Featured Research

from universities, journals, and other organizations

Deep-sea squid can 'jettison arms' as defensive tactic

Date:
August 2, 2012
Source:
University of Rhode Island
Summary:
A researcher has observed a never-before-seen defensive strategy used by a small species of deep-sea squid in which the animal counter-attacks a predator and then leaves the tips of its arms attached to the predator as a distraction.

Still image from video of the discovery.
Credit: Monterey Bay Aquarium Research Institute

A postdoctoral researcher at the University of Rhode Island has observed a never-before-seen defensive strategy used by a small species of deep-sea squid in which the animal counter-attacks a predator and then leaves the tips of its arms attached to the predator as a distraction.

Stephanie Bush said that when the foot-long octopus squid (Octopoteuthis deletron) found deep in the northeast Pacific Ocean "jettisons its arms" in self-defense, the bioluminescent tips continue to twitch and glow, creating a diversion that enables the squid to escape from predators.

"If a predator is trying to attack them, they may dig the hooks on their arms into the predator's skin. Then the squid jets away and leaves its arm tips stuck to the predator," explained Bush. "The wriggling, bioluminescing arms might give the predator pause enough to allow the squid to get away."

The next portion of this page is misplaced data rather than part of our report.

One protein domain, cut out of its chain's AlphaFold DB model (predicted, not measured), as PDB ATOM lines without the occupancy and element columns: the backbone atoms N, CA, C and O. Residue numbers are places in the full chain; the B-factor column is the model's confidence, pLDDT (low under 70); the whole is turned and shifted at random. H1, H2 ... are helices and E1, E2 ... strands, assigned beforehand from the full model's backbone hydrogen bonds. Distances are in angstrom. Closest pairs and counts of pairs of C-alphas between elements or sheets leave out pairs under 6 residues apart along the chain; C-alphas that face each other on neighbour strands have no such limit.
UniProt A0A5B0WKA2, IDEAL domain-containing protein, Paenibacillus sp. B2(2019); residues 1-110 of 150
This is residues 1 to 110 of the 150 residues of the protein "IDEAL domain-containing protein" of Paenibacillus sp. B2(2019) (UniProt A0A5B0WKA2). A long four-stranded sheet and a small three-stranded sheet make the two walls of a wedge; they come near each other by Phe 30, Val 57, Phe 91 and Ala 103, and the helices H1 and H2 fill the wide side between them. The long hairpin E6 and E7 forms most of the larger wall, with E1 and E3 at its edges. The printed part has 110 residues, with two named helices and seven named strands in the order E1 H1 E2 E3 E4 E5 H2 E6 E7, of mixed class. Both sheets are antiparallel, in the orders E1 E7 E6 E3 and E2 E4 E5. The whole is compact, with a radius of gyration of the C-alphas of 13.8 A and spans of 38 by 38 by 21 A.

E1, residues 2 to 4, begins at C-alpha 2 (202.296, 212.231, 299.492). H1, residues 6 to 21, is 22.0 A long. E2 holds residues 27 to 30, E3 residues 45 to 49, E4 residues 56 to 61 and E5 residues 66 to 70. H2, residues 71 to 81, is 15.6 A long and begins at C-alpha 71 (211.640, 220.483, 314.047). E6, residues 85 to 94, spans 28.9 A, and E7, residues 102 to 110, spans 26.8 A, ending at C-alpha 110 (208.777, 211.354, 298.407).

The discovery was published in the July issue of the journal Marine Ecology Progress Series.

While Bush was a graduate researcher working with the Midwater Ecology Lab at the Monterey Bay Aquarium Research Institute, she observed that many octopus squid had arms of different lengths. Scientists had speculated that they may release their arms, just as lizards can release their tails when attacked, but no one had seen it happen. Using a remotely operated vehicle in the Monterey Bay Submarine Canyon off the coast of California, Bush poked at a squid with a bottlebrush.